spread. Yet, the values of Sw predicted by the different models from the present approach, where they contain only one term
again lie within a restricted range, with minor departures that can vary and this has been insufficient to fit meaningfully
where Ct = 0.02 S/m, at which point we have strayed beyond the observed data when physical controls are applied in the
the calibration range for this sample (Table 4). form of core calibration.
The application of these diverse equations, each used in
Discussion. The procedure that has been exemplified above is conjunction with its model-specific saturation exponent, has
generic. Its application allows model-specific values of furnished predictions of water saturation that are confined to a
saturation exponent to be evaluated. These values take the range of about two saturation units. Moreover, the same
form of n or n* as appropriate. outcome has been forthcoming over a range of formation
In the particular case of n*, the method described here conductivity Ct. Thus the adoption of a fit-for-purpose
offers a single-salinity desaturation approach to the saturation exponent can measurably contain the sensitivity
determination of a fit-for-purpose saturation exponent, given associated with the choice of an interpretative model for the
that a relationship between n* and p* and/or q* can be determination of water saturation. Thus, provided that n or n*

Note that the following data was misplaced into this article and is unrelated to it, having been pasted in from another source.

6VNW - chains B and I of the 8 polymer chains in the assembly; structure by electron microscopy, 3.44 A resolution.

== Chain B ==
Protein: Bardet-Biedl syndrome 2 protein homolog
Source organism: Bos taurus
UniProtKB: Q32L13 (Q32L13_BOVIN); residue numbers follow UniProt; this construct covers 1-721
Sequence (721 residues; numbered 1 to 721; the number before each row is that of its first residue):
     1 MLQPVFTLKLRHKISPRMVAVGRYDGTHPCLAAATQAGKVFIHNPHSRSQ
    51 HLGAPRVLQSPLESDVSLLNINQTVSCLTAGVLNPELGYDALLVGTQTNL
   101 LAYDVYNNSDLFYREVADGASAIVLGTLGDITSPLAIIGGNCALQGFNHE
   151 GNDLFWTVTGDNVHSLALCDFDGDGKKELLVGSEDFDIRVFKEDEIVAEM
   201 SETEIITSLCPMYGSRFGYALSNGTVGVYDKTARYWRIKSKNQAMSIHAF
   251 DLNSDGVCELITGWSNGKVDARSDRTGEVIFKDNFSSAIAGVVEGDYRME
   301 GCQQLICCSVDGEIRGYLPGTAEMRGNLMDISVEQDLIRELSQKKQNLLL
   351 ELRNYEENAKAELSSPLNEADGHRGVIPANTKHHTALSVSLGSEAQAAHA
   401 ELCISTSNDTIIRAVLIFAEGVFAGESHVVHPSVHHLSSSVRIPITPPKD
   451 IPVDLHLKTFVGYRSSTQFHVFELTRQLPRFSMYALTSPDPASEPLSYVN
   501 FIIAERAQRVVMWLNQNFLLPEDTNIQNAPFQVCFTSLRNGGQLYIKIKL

presupposed and that F* is known from supporting is determined and applied as described above, the choice of
conductivity measurements under conditions of full water interpretative algorithm for the evaluation of water saturation
saturation. The method complements the dual-salinity becomes much less critical. The application of the method
desaturation approach to the determination of model-specific therefore contributes to a managed uncertainty in
saturation exponent,16 which does not presuppose a petrophysical evaluation. In this respect it is beneficial both
relationship between n* and other exponents and does not technically and commercially.
require a knowledge of F*. Note that these comments relate implicitly to the domain
The examples considered show a linear, or quasi-linear, of the continuum chart that we have considered here (Fig. 1).
data trend of Ir vs. Sw in bilogarithmic space. The approach Further benefits are likely to accrue in very shaly reservoirs
would need to be modified in order to accommodate those and those containing relatively fresh formation waters. Future
non-linear data trends that are encountered in the presence of work will include the extension of the method to cases such as
microporosity.17 Again, no account has been taken of these and an appraisal of how the present methodology is
formation anisotropy, which is known to increase under impacted when type algorithms are used beyond their
conditions of partial water saturation.18 conventional range of application.
In a field study, several samples from the same petrofacies
unit would be considered so that a representative saturation
exponent could be identified for application to that unit using
6 PAUL F WORTHINGTON SPE 71723

References 10. Clavier, C., Coates, G. & Dumanoir, J. : “Theoretical


1. Archie, G.E.: “The Electrical Resistivity Log as an Aid and Experimental Bases for the Dual-water Model for
in Determining Some Reservoir Characteristics,” Trans. Interpretation of Shaly Sands,” Society of Petroleum
AIME 146 (1942) 54-62. Engineers Journal 24 (1974) 153-167.
2. Worthington, P.F.: “The Evolution of Shaly-Sand 11. Husten, P. & Anton, H.: “The Porosity Surface
Concepts in Reservoir Evaluation,” The Log Analyst Concept,” Oil Gas 7(1) (1981) 40-42.
26(1), (1985) 23-40. 12. Schwartz, L.M. & Sen, P.N.: “Electrolytic Conduction